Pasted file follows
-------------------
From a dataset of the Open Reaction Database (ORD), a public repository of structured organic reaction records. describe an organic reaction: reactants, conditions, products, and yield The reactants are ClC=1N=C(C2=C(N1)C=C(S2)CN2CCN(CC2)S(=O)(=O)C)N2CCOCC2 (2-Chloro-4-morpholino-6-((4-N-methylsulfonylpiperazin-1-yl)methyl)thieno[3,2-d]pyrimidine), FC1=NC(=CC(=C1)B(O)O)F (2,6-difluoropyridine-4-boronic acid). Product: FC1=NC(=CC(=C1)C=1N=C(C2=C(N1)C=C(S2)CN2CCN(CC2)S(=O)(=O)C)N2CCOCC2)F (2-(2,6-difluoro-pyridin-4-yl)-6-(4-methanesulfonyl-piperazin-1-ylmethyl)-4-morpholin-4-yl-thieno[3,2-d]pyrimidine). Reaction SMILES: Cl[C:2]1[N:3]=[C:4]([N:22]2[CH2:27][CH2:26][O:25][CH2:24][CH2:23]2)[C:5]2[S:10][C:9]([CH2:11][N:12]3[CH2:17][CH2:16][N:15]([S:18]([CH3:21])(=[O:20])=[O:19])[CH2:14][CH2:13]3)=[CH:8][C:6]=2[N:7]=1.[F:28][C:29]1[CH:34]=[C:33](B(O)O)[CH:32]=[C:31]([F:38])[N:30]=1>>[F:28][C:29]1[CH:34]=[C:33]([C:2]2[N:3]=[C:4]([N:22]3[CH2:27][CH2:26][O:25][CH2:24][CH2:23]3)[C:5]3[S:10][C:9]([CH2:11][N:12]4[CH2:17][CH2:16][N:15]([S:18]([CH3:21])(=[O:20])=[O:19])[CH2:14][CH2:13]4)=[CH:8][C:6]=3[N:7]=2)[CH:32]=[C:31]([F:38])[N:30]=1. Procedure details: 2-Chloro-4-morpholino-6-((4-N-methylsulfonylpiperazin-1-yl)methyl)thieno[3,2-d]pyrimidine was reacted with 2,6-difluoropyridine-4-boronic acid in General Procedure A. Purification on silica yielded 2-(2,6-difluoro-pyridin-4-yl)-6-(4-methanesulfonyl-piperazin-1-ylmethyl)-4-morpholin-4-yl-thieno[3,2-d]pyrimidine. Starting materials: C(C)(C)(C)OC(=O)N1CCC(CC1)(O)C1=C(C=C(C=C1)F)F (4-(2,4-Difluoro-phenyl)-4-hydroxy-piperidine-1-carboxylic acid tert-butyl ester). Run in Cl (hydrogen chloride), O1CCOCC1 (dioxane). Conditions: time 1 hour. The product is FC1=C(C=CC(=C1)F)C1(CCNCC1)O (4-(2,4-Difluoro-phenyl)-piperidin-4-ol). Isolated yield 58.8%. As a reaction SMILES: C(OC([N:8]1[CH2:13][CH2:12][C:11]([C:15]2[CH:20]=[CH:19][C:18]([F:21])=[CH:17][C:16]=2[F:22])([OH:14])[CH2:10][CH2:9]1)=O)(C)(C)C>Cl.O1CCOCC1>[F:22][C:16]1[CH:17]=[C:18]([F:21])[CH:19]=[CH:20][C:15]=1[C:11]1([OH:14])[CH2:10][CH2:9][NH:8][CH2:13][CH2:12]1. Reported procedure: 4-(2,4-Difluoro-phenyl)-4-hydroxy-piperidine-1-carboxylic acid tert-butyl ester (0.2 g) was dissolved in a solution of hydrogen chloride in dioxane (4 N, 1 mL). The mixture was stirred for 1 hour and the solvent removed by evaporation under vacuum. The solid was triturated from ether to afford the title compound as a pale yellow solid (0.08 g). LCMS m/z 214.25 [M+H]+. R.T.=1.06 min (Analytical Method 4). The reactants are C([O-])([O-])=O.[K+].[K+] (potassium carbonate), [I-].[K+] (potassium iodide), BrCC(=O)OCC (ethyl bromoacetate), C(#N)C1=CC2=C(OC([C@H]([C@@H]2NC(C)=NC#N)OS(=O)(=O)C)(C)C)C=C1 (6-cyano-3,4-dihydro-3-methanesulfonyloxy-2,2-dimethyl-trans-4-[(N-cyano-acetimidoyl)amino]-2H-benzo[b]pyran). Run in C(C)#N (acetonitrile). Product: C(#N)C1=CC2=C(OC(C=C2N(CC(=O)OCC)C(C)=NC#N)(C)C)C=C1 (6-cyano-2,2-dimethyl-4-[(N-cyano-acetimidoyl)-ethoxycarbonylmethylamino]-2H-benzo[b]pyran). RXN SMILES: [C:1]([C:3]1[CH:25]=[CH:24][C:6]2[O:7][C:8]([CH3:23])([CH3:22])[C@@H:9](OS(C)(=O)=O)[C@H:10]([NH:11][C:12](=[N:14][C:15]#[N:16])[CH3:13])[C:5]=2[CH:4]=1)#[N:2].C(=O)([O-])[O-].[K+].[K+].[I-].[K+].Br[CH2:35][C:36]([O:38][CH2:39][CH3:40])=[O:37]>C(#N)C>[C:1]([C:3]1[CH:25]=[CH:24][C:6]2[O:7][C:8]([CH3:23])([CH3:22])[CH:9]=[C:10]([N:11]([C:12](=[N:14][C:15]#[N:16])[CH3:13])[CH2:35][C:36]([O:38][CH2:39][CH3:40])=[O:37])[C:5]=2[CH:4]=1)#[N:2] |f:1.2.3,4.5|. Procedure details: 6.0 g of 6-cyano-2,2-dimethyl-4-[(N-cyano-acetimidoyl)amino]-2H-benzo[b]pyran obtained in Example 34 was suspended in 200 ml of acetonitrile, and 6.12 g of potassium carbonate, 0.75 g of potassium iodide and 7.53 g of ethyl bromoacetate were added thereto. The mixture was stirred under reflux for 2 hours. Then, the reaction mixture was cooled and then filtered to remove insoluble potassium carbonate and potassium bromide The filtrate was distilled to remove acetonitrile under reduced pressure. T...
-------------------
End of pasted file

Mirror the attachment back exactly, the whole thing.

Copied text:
From a dataset of the Open Reaction Database (ORD), a public repository of structured organic reaction records. describe an organic reaction: reactants, conditions, products, and yield The reactants are ClC=1N=C(C2=C(N1)C=C(S2)CN2CCN(CC2)S(=O)(=O)C)N2CCOCC2 (2-Chloro-4-morpholino-6-((4-N-methylsulfonylpiperazin-1-yl)methyl)thieno[3,2-d]pyrimidine), FC1=NC(=CC(=C1)B(O)O)F (2,6-difluoropyridine-4-boronic acid). Product: FC1=NC(=CC(=C1)C=1N=C(C2=C(N1)C=C(S2)CN2CCN(CC2)S(=O)(=O)C)N2CCOCC2)F (2-(2,6-difluoro-pyridin-4-yl)-6-(4-methanesulfonyl-piperazin-1-ylmethyl)-4-morpholin-4-yl-thieno[3,2-d]pyrimidine). Reaction SMILES: Cl[C:2]1[N:3]=[C:4]([N:22]2[CH2:27][CH2:26][O:25][CH2:24][CH2:23]2)[C:5]2[S:10][C:9]([CH2:11][N:12]3[CH2:17][CH2:16][N:15]([S:18]([CH3:21])(=[O:20])=[O:19])[CH2:14][CH2:13]3)=[CH:8][C:6]=2[N:7]=1.[F:28][C:29]1[CH:34]=[C:33](B(O)O)[CH:32]=[C:31]([F:38])[N:30]=1>>[F:28][C:29]1[CH:34]=[C:33]([C:2]2[N:3]=[C:4]([N:22]3[CH2:27][CH2:26][O:25][CH2:24][CH2:23]3)[C:5]3[S:10][C:9]([CH2:11][N:12]4[CH2:17][CH2:16][N:15]([S:18]([CH3:21])(=[O:20])=[O:19])[CH2:14][CH2:13]4)=[CH:8][C:6]=3[N:7]=2)[CH:32]=[C:31]([F:38])[N:30]=1. Procedure details: 2-Chloro-4-morpholino-6-((4-N-methylsulfonylpiperazin-1-yl)methyl)thieno[3,2-d]pyrimidine was reacted with 2,6-difluoropyridine-4-boronic acid in General Procedure A. Purification on silica yielded 2-(2,6-difluoro-pyridin-4-yl)-6-(4-methanesulfonyl-piperazin-1-ylmethyl)-4-morpholin-4-yl-thieno[3,2-d]pyrimidine. Starting materials: C(C)(C)(C)OC(=O)N1CCC(CC1)(O)C1=C(C=C(C=C1)F)F (4-(2,4-Difluoro-phenyl)-4-hydroxy-piperidine-1-carboxylic acid tert-butyl ester). Run in Cl (hydrogen chloride), O1CCOCC1 (dioxane). Conditions: time 1 hour. The product is FC1=C(C=CC(=C1)F)C1(CCNCC1)O (4-(2,4-Difluoro-phenyl)-piperidin-4-ol). Isolated yield 58.8%. As a reaction SMILES: C(OC([N:8]1[CH2:13][CH2:12][C:11]([C:15]2[CH:20]=[CH:19][C:18]([F:21])=[CH:17][C:16]=2[F:22])([OH:14])[CH2:10][CH2:9]1)=O)(C)(C)C>Cl.O1CCOCC1>[F:22][C:16]1[CH:17]=[C:18]([F:21])[CH:19]=[CH:20][C:15]=1[C:11]1([OH:14])[CH2:10][CH2:9][NH:8][CH2:13][CH2:12]1. Reported procedure: 4-(2,4-Difluoro-phenyl)-4-hydroxy-piperidine-1-carboxylic acid tert-butyl ester (0.2 g) was dissolved in a solution of hydrogen chloride in dioxane (4 N, 1 mL). The mixture was stirred for 1 hour and the solvent removed by evaporation under vacuum. The solid was triturated from ether to afford the title compound as a pale yellow solid (0.08 g). LCMS m/z 214.25 [M+H]+. R.T.=1.06 min (Analytical Method 4). The reactants are C([O-])([O-])=O.[K+].[K+] (potassium carbonate), [I-].[K+] (potassium iodide), BrCC(=O)OCC (ethyl bromoacetate), C(#N)C1=CC2=C(OC([C@H]([C@@H]2NC(C)=NC#N)OS(=O)(=O)C)(C)C)C=C1 (6-cyano-3,4-dihydro-3-methanesulfonyloxy-2,2-dimethyl-trans-4-[(N-cyano-acetimidoyl)amino]-2H-benzo[b]pyran). Run in C(C)#N (acetonitrile). Product: C(#N)C1=CC2=C(OC(C=C2N(CC(=O)OCC)C(C)=NC#N)(C)C)C=C1 (6-cyano-2,2-dimethyl-4-[(N-cyano-acetimidoyl)-ethoxycarbonylmethylamino]-2H-benzo[b]pyran). RXN SMILES: [C:1]([C:3]1[CH:25]=[CH:24][C:6]2[O:7][C:8]([CH3:23])([CH3:22])[C@@H:9](OS(C)(=O)=O)[C@H:10]([NH:11][C:12](=[N:14][C:15]#[N:16])[CH3:13])[C:5]=2[CH:4]=1)#[N:2].C(=O)([O-])[O-].[K+].[K+].[I-].[K+].Br[CH2:35][C:36]([O:38][CH2:39][CH3:40])=[O:37]>C(#N)C>[C:1]([C:3]1[CH:25]=[CH:24][C:6]2[O:7][C:8]([CH3:23])([CH3:22])[CH:9]=[C:10]([N:11]([C:12](=[N:14][C:15]#[N:16])[CH3:13])[CH2:35][C:36]([O:38][CH2:39][CH3:40])=[O:37])[C:5]=2[CH:4]=1)#[N:2] |f:1.2.3,4.5|. Procedure details: 6.0 g of 6-cyano-2,2-dimethyl-4-[(N-cyano-acetimidoyl)amino]-2H-benzo[b]pyran obtained in Example 34 was suspended in 200 ml of acetonitrile, and 6.12 g of potassium carbonate, 0.75 g of potassium iodide and 7.53 g of ethyl bromoacetate were added thereto. The mixture was stirred under reflux for 2 hours. Then, the reaction mixture was cooled and then filtered to remove insoluble potassium carbonate and potassium bromide The filtrate was distilled to remove acetonitrile under reduced pressure. T...